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Churches and Gay Marriage: Why Don’t They Mix?

(NOTE: My thoughts and prayers go out to all the victims of terrorism in Mumbai. Such a terrible tragedy. I just can’t write more about it today.)

Why Is This Scary?

Why Is This Scary?

After the passage of California’s Proposition 8,  I’ve been shaking my head over why many religious institutions are virulently against gay marriage. This interview with Richard Rodriguez, an author, fervent Catholic, proud Hispanic, and “out” gay man, has a very interesting take on the subject. According to him, it’s all about the family and the wimminz, and how the church is afraid of losing its power over them both. I have to admit that I’ve never heard of this theory before, but Rodriguez makes a convincing case for his point of view.

The first couple of paragraphs pack quite a wallop.

For author Richard Rodriguez, no one is talking about the real issues behind Proposition 8.

While conservative churches are busy trying to whip up another round of culture wars over same-sex marriage, Rodriguez says the real reason for their panic lies elsewhere: the breakdown of the traditional heterosexual family and the shifting role of women in society and the church itself. As the American family fractures and the majority of women choose to live without men, churches are losing their grip on power and scapegoating gays and lesbians for their failures.

Rodriguez goes on to say this about how the feminist movement and the gay rights movement are linked, in the minds of those who are invested in religious institutions:

American families are under a great deal of stress. The divorce rate isn’t declining, it’s increasing. And the majority of American women are now living alone. We are raising children in America without fathers. I think of Michael Phelps at the Olympics with his mother in the stands. His father was completely absent. He was negligible; no one refers to him, no one noticed his absence.

The possibility that a whole new generation of American males is being raised by women without men is very challenging for the churches. I think they want to reassert some sort of male authority over the order of things. I think the pro-Proposition 8 movement was really galvanized by an insecurity that churches are feeling now with the rise of women.

Monotheistic religions feel threatened by the rise of feminism and the insistence, in many communities, that women take a bigger role in the church. At the same time that women are claiming more responsibility for their religious life, they are also moving out of traditional roles as wife and mother. This is why abortion is so threatening to many religious people — it represents some rejection of the traditional role of mother.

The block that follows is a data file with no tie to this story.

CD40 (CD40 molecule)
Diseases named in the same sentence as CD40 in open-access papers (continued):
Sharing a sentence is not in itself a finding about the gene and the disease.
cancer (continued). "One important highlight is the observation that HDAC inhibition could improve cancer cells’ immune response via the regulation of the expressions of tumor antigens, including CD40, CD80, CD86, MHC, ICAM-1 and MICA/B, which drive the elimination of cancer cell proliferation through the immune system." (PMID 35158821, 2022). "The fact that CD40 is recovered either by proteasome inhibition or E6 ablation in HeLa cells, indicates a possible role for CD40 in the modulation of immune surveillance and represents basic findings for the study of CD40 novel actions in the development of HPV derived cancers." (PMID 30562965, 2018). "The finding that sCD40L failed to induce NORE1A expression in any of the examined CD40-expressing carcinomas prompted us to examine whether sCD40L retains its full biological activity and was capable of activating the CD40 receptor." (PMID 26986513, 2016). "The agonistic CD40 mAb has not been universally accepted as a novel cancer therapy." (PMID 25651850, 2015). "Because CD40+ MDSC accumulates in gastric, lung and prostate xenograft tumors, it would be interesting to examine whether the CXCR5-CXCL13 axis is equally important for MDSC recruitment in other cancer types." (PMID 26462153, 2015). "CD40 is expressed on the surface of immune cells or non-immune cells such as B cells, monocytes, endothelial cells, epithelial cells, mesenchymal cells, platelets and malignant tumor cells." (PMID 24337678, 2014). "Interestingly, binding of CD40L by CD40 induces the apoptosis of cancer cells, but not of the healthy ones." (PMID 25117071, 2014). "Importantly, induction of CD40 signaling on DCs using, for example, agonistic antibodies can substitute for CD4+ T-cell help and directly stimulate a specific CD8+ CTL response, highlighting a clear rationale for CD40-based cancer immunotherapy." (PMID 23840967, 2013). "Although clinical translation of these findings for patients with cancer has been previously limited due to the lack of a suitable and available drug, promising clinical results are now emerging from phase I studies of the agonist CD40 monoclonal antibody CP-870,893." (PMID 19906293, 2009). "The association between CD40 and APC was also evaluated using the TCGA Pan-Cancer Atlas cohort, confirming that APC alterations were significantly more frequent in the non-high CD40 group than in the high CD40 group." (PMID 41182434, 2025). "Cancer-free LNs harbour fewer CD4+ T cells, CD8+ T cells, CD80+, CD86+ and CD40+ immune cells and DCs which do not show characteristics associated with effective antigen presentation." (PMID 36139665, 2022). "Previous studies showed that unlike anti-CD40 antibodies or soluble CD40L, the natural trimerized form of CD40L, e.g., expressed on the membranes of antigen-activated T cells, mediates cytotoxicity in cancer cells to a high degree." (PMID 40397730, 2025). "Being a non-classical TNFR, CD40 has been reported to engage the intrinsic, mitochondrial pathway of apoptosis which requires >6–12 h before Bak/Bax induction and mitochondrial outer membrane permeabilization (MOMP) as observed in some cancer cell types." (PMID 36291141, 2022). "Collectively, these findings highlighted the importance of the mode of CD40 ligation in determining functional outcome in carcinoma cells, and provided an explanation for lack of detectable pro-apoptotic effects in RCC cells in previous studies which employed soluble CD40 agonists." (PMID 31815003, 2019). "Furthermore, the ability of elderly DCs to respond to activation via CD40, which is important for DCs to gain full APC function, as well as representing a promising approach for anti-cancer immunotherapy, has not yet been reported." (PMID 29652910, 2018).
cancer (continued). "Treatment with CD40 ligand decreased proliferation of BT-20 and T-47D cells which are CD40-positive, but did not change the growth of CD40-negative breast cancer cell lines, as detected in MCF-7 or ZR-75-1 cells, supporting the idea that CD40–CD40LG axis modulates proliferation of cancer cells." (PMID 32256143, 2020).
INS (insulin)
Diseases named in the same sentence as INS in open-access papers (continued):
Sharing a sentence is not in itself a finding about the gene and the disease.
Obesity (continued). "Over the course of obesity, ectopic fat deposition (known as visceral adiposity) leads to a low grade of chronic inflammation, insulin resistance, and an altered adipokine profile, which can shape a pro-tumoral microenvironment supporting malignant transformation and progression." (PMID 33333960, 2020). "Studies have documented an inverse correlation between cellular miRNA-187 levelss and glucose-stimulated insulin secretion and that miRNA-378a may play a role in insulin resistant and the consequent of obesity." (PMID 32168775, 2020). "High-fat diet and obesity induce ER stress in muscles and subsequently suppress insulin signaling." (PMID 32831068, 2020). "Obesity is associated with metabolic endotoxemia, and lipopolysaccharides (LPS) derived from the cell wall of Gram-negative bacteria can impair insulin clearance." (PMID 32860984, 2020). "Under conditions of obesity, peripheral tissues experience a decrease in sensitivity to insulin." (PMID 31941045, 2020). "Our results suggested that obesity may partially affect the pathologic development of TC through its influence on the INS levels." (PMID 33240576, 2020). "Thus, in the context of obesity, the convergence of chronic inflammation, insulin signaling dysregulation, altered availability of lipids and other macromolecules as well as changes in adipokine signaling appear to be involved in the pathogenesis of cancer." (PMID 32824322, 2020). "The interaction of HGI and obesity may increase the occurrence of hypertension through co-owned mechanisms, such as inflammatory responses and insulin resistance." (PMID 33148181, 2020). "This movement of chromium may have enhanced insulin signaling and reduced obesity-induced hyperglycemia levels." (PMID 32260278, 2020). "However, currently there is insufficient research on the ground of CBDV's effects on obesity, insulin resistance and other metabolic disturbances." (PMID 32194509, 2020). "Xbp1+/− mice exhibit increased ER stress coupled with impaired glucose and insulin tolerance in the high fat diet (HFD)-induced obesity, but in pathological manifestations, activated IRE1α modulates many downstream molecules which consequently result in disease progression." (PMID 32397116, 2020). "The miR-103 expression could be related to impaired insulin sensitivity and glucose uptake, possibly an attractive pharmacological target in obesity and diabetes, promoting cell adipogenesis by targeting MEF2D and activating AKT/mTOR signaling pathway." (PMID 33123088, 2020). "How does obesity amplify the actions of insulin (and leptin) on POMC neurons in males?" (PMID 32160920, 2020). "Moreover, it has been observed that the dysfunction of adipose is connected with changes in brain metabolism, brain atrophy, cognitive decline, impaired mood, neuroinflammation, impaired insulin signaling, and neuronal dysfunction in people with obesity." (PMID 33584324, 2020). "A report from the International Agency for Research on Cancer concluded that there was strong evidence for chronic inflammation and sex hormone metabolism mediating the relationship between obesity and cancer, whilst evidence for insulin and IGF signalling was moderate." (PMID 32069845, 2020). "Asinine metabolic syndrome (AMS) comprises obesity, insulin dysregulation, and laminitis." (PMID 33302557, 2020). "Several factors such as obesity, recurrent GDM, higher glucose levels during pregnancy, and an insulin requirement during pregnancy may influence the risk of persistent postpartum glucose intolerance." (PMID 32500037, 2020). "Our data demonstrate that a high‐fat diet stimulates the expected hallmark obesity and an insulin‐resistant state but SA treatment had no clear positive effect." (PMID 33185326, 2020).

In such a world, we need to identify the relationship between feminism and homosexuality. These movements began, in some sense, to achieve visibility alongside one another. I know a lot of black churches take offense when gay activists say that the gay movement is somehow analogous to the black civil rights movement. And while there is some relationship between the persecution of gays and the anti-miscegenation laws in the United States, I think the true analogy is to the women’s movement. What we represent as gays in America is an alternative to the traditional male-structured society. The possibility that we can form ourselves sexually — even form our sense of what a sex is — sets us apart from the traditional roles we were given by our fathers.

Continue reading

Sneering sarcasm beats soaring rhetoric

[UPDATE] I speak only for myself. For another view, don’t miss Riverdaughter’s post

I guess we just naturally try to block out sounds and images that are too distressful or disturbing. And since the eruption of the Rev. Wright issue a lot of people blocked out the sound and vision of Rev. Wright as he mocked President Clinton and Hillary from the pulpit. In conversations about the issue my friends talked about anything but that. It was just too distasteful.

And that’s pretty much how the televised and online conversations went too. We’ve heard a lot of conversations about Race and the Black Church Tradition and Liberation Theology. But, we haven’t heard much about publicly mocking people who aren’t there to defend themselves. There’s been no discussion of that.

With his speech, Obama contained the Rev. Wright issue to a discussion of race. And it looked like that might work, at least during this primary season. But, the Wright issue is also a respect issue and by refusing to discuss what Wright said about the Clintons we never addressed that at all.

If we had, we might not have been so surprised by Obama’s campaign style. We might have been prepared for Obama giving Hillary “the finger”. After watching the NAACP speech, couldn’t you see the Rev. Wright making that same gesture if he thought it fit?

If there had been discussion of the laughter in that church as Rev. Wright rocked against the podium supposedly mimicking President Clinton, we might not have been surprised at Senator Obama laughing at voters in San Francisco earlier this month.

This weekend, we saw that it’s Reverend Wright’s style to insult people by name. This week it was Presidents Kennedy & Johnson whose accents he mocked. I can only imagine that it’s always someone. Someone who isn’t there to defend themselves.

It’s obvious to me that in style at least Obama is a faithful student. In tone and gesture, he can match his teacher. That’s why “The Wright Issue” resonates with me. It’s going to be a long time before I stop the sound of Rev. Wright sneering, “Ask not what your country can do for you” out of my ears. There is no worthy context for that.